Thursday, December 18, 2014

Healing My Type-A-ness (over and over and over again…)

I like to say that I am a “recovering” type-A. In fact, I often insist it, even while frantically straightening my yoga mat to align in perfect symmetry with the wood planks of the flooring in the studio. "Pardon me," I'll say sheepishly if I disturb those around me, "I'm a recovering type-A…" Predictability is my drug of choice – I like to know what’s happening next – whether it’s via my dry-erase month-at-a-glance calendar, my color-coded Google calendar, or encoded in the countless mental lists that run through my mind on the (sometimes) sleepless nights when things seem particularly out of control.

“Recovering” is not a mislabel. I used to be much worse. Color-blocked time charts indicating schedules for each of my children were what I perceived to be my lifeline during the five years I homeschooled them. Chores were doled out to each child with careful scrutiny. Dinner was at a set time, homework had careful oversight, and curfews brought a reliable rhythm to the ebb and flow of activity in my household. That rhythm turned into a frantic, un-follow-able, crazy type of improvised modern jazz-like performance once my kids reached the weirdly bizarre (and often nightmarish) high school years, and I realized that sheer survival (WITH my sanity intact) was MUCH more important than schedules and predictability. At that point, I realized that the only thing I could control was myself (which, at times was “iffy”), and the only thing I could predict was… pretty much nothing.

It was during this time that I fell in love with running (often, I would find myself several miles away from home, and debate whether to turn and head back, or take the more appealing option and keep going – indefinitely...). I started flirting with yoga and came to crave the comfort and solace that I discovered there (but with no studio close by, it was tough to be very consistent with it). Attending nutrition school in NYC also gave me a broader view of my own life, sans kids, and I knew that I was in the homestretch of the hands-on-phase of my parenting career. My neuroses lessened even more.

It wasn’t until my husband was present during a mass shooting at our fitness club one evening (he survived uninjured, a few dozen others did not) that I fully embraced the reality that life is never, ever predictable. Something/anything can happen at any time to totally derail the best laid plans. The present is the only sure thing. Our sometimes-fuzzy recollections of the past and our imaginings about the future are not very accurate or necessarily helpful. Embracing this truth and surrendering to it (many times over) brings immense freedom.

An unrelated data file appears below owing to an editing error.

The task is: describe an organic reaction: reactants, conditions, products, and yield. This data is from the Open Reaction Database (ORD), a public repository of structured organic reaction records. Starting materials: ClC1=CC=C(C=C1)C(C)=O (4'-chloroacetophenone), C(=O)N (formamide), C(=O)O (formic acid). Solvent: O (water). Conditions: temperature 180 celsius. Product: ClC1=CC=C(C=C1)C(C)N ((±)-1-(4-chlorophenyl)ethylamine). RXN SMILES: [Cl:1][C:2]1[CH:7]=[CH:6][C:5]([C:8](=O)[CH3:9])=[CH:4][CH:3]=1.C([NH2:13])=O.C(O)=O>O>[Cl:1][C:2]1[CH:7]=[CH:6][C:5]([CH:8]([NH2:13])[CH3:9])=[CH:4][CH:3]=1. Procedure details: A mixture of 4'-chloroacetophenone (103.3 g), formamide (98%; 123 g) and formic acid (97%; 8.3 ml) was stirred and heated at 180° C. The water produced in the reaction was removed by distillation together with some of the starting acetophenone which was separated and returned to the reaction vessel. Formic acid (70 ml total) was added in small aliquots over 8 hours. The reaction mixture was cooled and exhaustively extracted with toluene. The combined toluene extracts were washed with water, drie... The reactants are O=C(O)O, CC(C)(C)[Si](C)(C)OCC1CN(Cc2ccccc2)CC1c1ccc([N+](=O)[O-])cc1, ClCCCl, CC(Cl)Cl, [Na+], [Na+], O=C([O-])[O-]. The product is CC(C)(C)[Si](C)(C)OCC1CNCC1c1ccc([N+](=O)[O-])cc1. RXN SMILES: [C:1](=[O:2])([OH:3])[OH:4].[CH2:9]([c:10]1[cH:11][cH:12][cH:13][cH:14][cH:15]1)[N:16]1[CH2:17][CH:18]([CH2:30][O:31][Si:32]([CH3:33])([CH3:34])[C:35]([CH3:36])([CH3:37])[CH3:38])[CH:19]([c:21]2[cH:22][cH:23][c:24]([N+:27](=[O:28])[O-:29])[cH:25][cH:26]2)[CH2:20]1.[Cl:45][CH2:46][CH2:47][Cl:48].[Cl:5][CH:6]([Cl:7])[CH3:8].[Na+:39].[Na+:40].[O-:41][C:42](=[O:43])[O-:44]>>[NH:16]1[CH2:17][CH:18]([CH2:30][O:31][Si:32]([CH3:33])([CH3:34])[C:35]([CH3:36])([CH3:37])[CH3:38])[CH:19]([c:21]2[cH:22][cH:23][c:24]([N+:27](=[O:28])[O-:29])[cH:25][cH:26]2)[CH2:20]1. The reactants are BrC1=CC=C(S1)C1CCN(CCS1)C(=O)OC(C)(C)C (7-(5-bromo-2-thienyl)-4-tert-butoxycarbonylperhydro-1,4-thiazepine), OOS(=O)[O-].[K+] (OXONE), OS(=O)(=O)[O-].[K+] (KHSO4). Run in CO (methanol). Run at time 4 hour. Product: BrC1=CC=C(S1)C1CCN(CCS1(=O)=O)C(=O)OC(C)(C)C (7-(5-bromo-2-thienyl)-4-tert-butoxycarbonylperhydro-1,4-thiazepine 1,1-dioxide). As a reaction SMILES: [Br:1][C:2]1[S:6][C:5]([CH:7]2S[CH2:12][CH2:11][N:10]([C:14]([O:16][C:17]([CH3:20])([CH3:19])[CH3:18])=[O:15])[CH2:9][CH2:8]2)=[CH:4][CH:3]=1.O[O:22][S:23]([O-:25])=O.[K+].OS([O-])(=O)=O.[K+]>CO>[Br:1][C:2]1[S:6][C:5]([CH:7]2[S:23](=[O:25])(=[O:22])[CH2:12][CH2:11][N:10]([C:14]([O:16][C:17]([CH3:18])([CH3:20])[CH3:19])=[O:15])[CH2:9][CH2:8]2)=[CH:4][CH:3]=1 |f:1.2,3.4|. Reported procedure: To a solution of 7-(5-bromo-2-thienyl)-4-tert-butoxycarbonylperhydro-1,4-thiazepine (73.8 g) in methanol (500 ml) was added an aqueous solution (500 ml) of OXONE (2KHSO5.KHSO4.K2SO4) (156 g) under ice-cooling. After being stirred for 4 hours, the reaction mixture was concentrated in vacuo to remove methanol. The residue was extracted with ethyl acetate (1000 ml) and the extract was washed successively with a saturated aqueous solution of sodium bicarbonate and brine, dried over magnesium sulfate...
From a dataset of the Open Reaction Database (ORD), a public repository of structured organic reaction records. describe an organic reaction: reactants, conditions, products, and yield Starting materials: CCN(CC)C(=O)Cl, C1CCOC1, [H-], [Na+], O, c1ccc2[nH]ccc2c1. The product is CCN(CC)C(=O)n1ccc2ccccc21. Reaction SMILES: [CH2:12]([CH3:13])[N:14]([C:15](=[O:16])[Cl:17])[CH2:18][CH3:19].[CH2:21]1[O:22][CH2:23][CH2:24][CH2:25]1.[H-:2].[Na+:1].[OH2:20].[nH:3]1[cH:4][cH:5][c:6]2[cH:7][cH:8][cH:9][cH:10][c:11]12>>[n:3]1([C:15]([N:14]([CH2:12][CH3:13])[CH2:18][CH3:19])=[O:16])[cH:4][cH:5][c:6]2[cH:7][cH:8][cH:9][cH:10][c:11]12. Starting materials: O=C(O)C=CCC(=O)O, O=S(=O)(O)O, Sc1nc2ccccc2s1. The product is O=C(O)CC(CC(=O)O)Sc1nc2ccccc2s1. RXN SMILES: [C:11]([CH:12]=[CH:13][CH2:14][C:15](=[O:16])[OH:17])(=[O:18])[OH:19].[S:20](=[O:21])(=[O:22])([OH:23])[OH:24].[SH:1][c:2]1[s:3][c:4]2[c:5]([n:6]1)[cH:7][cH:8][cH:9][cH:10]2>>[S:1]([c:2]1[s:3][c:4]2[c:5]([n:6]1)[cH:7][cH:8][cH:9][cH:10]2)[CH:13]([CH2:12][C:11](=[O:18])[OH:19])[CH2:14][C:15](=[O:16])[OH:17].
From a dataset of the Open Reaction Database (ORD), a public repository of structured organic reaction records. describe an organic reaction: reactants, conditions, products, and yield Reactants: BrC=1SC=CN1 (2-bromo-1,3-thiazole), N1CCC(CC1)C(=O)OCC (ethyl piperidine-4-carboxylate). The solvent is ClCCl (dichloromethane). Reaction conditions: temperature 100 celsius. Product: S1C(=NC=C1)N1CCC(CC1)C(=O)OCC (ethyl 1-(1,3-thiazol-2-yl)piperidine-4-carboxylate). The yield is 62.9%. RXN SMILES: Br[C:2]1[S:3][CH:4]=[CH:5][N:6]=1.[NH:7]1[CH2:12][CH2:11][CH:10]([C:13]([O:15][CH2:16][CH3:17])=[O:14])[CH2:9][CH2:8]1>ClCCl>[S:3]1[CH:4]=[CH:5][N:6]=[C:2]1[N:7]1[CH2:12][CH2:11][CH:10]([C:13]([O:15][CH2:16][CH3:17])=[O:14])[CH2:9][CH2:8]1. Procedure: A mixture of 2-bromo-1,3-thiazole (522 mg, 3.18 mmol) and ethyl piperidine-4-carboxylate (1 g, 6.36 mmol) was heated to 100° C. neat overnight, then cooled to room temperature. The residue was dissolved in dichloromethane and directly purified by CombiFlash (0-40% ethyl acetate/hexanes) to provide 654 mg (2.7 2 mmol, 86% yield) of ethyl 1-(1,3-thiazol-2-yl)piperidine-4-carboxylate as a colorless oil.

Now, I find myself facing another opportunity to surrender. I have become the primary caregiver for my now three-month-old grandson a few days a week. Three-month-olds are not very self-sufficient. Three-month-olds are terrible at entertaining themselves. Three-month-olds are great at getting hungry and making their diapers dirty, but that’s pretty much all they do. My life is no longer my own during those periods which means I can’t schedule writing, coaching calls, yoga classes, or meetings then. What I can do, is be present. Pausing from my heavily scheduled, self-focused routine is forcing me to experience a deeper sense of living in the moment. Prior to this, I'd been operating from a mindset that I was always running out of time… always behind… but for what? Watching a human being experience the intricacies of raising their hands to their mouth, finding their fingers, figuring out how to touch an object, and the looks of satisfaction and surprise that cross his face when he makes a “coo” on purpose is priceless. There is so much going on right under our noses that we miss because we are rushing to the next thing or reading on our electronic devices about everyone else's things, but what if your next thing was this thing - whatever is right in front of you, or in the next room, right this moment? 

What else have I been missing?

Yet again, my type-A-ness is getting purged. This type of purging - those involving our personalities - I’ve discovered, comes in layers. Attempting to resist this purging sometimes forces an all-at-once-ripping away that is often very painful and unattractive. Surrendering to the purging and allowing it to happen organically works best for everyone involved – trust me.

When I find myself wondering how in the world I got to this point - whatever the point may be, I pause to view my surroundings in a “the-Universe-is-bigger-than-I-am” perspective and I am able to see the bigger picture. I can also see a ton of the little things that I might have missed had I kept up my previous pace and tunnel vision.

Elly Haddad is a certified Integrative Nutrition Coach and healthy life-style coordinator. She's the owner of Elemental Fit and founder of The NashWell Group, both based in Nashville, TN. She helps individuals and groups understand the important influence that diet & lifestyle have on health, happiness, & overall wellbeing. Elly is also a yoga teacher, writer and public speaker, conducting workshops and seminars throughout the midwest and southeastern US. She can be contacted directly via email here

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